Cruise ships were under fire for how they responded to the Coronavirus outbreak, but now they’re taking measures to ensure they follow health & science experts on how to move forward. Travel Weekly reports that cruise line CEOs are waiting for the CDC and regulatory counterparts in other nations before they have definite dates for when cruises will resume. They understand that after health organizations give the ok for cruise lines to resume, ultimately the decision of when it’s best to go on a cruise is up to when society feels comfortable with large social gatherings. 

What can group trip operators do to stay in business

Skift talked with smarTours CEO and provided some thoughts on how group trip operators can adjust to stay in the game while the travel industry adjusts to this pandemic. 

Offer trips with smaller group sizes: Navigating the new face of travel will be easier with a smaller group and Social distancing is easier with smaller group sizes. We don’t yet know how local communities will react to group tourism yet, so keeping a smaller footprint will allow you to be more flexible on the go.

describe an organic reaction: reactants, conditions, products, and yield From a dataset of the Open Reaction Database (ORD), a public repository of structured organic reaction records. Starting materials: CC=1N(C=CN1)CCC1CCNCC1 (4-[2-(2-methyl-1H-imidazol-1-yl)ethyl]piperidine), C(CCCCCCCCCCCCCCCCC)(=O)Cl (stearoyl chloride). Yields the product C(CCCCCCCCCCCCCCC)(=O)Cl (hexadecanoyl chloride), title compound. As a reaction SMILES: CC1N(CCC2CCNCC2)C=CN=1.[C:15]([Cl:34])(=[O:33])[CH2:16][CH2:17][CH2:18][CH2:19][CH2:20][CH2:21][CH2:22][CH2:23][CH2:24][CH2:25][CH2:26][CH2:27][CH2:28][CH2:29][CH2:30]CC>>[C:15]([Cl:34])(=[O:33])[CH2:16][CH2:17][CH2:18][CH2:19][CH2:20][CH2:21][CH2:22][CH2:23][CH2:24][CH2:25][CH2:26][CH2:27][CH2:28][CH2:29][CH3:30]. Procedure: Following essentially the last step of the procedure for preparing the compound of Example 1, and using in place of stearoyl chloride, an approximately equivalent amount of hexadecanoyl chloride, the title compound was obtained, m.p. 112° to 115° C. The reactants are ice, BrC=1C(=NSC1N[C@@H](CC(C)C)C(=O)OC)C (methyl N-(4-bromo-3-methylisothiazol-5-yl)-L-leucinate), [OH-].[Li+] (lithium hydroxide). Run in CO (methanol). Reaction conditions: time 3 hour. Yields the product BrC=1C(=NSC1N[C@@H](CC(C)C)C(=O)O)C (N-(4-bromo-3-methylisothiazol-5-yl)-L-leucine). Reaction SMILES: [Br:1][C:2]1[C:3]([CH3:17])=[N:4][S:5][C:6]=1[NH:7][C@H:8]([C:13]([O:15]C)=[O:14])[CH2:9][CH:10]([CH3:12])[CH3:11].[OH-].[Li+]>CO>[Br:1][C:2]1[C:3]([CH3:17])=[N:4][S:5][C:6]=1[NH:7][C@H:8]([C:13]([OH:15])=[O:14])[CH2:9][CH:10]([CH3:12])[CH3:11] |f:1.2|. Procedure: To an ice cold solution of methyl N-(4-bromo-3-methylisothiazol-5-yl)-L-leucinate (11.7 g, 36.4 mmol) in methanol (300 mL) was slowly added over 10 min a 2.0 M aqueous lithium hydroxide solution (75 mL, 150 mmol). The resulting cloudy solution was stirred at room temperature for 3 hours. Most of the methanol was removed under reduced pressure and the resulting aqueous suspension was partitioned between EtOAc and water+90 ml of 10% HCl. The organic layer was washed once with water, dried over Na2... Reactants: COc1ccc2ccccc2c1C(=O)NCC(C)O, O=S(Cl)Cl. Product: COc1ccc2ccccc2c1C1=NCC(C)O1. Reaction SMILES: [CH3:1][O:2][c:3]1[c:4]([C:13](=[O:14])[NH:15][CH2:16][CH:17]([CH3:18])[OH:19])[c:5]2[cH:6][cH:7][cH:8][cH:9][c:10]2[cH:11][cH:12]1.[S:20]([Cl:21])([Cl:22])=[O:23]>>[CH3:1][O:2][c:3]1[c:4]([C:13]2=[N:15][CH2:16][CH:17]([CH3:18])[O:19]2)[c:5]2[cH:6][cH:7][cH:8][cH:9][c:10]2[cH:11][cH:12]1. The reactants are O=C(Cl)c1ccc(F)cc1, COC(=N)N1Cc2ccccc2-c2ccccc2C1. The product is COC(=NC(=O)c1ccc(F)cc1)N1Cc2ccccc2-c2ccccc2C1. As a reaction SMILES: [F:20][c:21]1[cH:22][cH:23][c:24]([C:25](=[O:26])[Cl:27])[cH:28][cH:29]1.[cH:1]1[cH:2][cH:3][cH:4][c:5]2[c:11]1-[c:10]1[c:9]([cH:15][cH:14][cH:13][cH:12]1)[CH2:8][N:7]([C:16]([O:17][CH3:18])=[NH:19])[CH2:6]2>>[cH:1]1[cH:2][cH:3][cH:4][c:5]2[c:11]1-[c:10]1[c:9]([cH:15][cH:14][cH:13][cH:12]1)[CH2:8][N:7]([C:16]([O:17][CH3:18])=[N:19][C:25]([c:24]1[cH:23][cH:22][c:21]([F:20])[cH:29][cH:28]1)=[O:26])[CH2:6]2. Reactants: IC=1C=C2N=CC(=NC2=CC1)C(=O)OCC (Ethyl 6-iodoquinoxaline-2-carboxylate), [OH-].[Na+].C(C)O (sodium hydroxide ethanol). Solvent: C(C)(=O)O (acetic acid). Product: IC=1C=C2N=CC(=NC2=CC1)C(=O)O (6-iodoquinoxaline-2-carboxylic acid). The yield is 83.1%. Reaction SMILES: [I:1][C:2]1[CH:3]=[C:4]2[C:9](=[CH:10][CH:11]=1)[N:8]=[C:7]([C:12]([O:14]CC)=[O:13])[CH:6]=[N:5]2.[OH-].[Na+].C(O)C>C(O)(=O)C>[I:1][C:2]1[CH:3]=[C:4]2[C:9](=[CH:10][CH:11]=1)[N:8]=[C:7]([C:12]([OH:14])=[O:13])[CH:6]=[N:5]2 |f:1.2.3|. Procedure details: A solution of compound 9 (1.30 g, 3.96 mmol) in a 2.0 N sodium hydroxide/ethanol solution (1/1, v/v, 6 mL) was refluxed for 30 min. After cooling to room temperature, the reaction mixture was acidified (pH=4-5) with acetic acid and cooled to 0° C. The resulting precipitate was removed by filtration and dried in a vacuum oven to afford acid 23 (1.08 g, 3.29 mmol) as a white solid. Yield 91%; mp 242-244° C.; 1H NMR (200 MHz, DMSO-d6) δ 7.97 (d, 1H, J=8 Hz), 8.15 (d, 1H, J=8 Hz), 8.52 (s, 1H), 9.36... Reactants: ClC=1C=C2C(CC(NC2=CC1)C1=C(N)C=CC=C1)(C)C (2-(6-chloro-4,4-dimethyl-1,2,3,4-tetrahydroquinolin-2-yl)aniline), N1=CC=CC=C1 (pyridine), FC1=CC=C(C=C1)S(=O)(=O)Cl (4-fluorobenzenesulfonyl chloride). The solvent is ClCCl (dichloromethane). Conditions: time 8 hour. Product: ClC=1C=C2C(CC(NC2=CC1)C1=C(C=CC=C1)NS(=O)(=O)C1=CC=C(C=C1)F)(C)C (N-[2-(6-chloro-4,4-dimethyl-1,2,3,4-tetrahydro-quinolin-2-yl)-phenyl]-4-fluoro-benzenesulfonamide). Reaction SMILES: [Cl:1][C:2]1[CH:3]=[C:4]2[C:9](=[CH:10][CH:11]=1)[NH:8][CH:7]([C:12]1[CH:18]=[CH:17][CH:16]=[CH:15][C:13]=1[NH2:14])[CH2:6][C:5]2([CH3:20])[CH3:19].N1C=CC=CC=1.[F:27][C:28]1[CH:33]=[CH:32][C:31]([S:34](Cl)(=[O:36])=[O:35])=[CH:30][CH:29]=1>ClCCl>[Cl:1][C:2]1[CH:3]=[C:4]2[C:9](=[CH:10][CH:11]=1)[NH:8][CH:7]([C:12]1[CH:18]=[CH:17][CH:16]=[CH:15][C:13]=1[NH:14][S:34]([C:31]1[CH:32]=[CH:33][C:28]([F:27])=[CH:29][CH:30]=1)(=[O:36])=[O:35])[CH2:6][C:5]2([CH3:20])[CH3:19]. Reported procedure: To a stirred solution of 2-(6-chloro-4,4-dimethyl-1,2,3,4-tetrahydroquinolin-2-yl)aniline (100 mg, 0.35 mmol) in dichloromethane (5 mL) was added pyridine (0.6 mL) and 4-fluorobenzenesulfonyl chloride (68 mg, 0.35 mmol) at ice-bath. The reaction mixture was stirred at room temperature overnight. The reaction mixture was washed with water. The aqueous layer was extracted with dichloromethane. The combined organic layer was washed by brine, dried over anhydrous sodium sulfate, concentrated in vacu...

Work to have more flexibility with rebooking for travelers: Travelers are more likely to book a trip with an operator if they know they have an out should restrictions or the spread of the pandemic change. Operators should work on relationships with hotels, airlines, & others on the ground vendors to have flexibility in their contracts. 

Opt for more outdoor activities: Initially, as people get comfortable with traveling again, outdoor activities will be more attractive to travelers. People have been cooped up for months, so there’s a strong desire to do things that take them outside. It’s believed that with fresh air, breeze, and more space between people, the risk of being infected with COVID goes down when you’re outdoors.

Consider other locations: Although travelers will want to see the main attractions, consider making trips around or at least including, 2nd city locations that are less crowded. Studies suggest that in the short term domestic travel will grow faster than international travel.  If you’re able to, experiment with offering domestic experiences with an international flair.